Georgia Tech has one sack in its past four games.
“We haven’t gotten a lot of production in that area,” coach Paul Johnson said, his dissatisfaction evident.
In Al Groh’s 3-4 scheme, the linebackers are supposed to be the playmakers. One, backup Jeremiah Attaochu, has the lonely sack, which came against Duke last week.
Trying to protect his players, Johnson said that they substitute a lot and use a lot nickel- and dime-packages, so some of the starters don’t get chances in obvious passing downs to make plays.
But Tech must pressure redshirt freshman quarterback Aaron Murray if it hopes to slow down Georgia’s passing attack. Murray has passed for 2,580 yards and 21 touchdowns this season. Georgia’s signal-callers have been sacked 21 times. Murray has the skill to evade rushers and scramble.
Many teams this season have used the shotgun formation or short drops and quick releases to negate Tech’s pressure. Duke did so last week.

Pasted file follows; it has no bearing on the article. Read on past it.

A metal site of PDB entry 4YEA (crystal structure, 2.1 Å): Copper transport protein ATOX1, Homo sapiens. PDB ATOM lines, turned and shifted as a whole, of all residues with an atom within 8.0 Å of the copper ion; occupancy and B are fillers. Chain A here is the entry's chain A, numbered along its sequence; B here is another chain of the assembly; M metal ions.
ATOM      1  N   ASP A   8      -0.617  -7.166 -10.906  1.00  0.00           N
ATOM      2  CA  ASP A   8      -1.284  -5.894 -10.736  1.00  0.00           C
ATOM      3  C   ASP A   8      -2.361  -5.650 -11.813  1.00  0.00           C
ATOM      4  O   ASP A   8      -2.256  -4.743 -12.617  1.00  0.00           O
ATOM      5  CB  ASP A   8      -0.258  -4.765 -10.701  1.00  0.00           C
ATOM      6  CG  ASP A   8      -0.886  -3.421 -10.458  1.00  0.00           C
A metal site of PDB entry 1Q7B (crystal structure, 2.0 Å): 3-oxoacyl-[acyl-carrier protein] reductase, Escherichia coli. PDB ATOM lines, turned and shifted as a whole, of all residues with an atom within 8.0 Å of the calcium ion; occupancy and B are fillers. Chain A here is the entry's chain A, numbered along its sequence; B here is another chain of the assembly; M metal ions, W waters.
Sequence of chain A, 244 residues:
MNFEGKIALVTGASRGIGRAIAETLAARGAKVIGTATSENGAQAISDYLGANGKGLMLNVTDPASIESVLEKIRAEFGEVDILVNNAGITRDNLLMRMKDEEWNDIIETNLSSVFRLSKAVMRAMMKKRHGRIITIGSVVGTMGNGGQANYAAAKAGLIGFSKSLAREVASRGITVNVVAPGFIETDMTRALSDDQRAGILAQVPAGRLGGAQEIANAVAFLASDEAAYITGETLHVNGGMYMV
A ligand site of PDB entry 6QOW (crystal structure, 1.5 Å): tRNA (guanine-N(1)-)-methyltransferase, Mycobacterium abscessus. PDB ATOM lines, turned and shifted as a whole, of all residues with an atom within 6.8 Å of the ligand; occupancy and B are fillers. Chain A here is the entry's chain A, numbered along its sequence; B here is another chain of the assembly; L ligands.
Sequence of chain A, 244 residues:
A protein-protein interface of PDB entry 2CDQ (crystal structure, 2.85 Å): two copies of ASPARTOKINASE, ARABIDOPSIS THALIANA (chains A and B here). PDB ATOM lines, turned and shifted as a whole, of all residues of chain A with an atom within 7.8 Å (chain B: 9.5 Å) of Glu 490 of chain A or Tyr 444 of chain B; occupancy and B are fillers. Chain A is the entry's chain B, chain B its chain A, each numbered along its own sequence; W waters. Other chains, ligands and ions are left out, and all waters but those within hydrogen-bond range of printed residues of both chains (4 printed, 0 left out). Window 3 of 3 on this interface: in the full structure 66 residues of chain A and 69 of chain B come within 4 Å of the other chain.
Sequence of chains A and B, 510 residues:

“There were a large number of passes the other day that, with the quickness of the passes … that you couldn’t sack the quarterback,” Tech defensive coordinator Al Groh said.
Against Virginia Tech, the Yellow Jackets seldom rushed more than four defenders to try and make sure that Tyrod Taylor couldn’t scramble for big plays. That tactic mostly worked. Taylor averaged 9.1 yards per completion. He was averaging 14.5 yards per completion.
“But in the last two we certainly would like to have had more than we did,” Groh said of the games against Miami and the Blue Devils.
Tech’s secondary players said they are prepared should the Yellow Jackets’ front seven not be able to consistently get to Murray.
“Just guard our guys,” cornerback Dominique Reese said. “Front seven gets sacks because we cover. We get interceptions because they get sacks.”